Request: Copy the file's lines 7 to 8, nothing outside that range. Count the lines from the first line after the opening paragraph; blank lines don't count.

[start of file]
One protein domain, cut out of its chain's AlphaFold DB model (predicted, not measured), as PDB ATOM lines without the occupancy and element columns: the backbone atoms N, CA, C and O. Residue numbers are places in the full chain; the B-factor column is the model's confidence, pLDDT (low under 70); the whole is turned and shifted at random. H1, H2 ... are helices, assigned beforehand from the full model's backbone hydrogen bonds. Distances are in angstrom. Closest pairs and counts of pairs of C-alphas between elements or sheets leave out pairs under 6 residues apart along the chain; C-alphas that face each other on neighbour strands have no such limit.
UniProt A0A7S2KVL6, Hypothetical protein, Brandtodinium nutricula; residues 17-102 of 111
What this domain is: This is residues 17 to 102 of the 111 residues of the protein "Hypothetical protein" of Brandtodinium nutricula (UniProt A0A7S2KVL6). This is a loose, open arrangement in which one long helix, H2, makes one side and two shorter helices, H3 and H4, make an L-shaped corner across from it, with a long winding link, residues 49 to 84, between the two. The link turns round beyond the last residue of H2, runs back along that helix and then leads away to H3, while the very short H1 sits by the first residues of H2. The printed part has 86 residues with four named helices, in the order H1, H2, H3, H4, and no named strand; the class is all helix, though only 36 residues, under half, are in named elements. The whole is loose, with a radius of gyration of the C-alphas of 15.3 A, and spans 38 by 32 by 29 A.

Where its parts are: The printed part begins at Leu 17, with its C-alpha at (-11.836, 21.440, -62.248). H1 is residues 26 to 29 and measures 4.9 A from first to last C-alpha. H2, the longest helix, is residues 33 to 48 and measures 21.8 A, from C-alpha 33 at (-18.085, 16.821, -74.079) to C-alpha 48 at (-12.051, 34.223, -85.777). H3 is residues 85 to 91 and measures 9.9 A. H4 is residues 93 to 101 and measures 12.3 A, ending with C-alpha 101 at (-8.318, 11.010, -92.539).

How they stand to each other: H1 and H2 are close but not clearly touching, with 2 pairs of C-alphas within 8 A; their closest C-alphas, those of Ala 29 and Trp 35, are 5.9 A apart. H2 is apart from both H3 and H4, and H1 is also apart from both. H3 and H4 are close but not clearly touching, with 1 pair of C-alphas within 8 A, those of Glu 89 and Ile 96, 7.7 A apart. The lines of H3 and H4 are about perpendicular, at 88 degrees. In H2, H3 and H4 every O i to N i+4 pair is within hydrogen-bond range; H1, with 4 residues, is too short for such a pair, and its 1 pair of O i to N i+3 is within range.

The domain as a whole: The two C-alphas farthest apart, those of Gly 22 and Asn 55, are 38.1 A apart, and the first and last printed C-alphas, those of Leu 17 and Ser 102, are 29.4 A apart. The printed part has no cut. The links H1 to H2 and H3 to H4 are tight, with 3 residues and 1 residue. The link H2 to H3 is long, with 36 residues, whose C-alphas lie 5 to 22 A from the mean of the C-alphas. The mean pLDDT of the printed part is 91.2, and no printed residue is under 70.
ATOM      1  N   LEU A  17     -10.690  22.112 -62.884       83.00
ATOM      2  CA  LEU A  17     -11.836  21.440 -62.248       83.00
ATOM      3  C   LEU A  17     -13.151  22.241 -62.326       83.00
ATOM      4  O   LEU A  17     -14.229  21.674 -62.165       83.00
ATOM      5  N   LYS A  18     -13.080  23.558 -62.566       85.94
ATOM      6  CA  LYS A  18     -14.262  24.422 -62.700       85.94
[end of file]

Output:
ATOM      2  CA  LEU A  17     -11.836  21.440 -62.248       83.00
ATOM      3  C   LEU A  17     -13.151  22.241 -62.326       83.00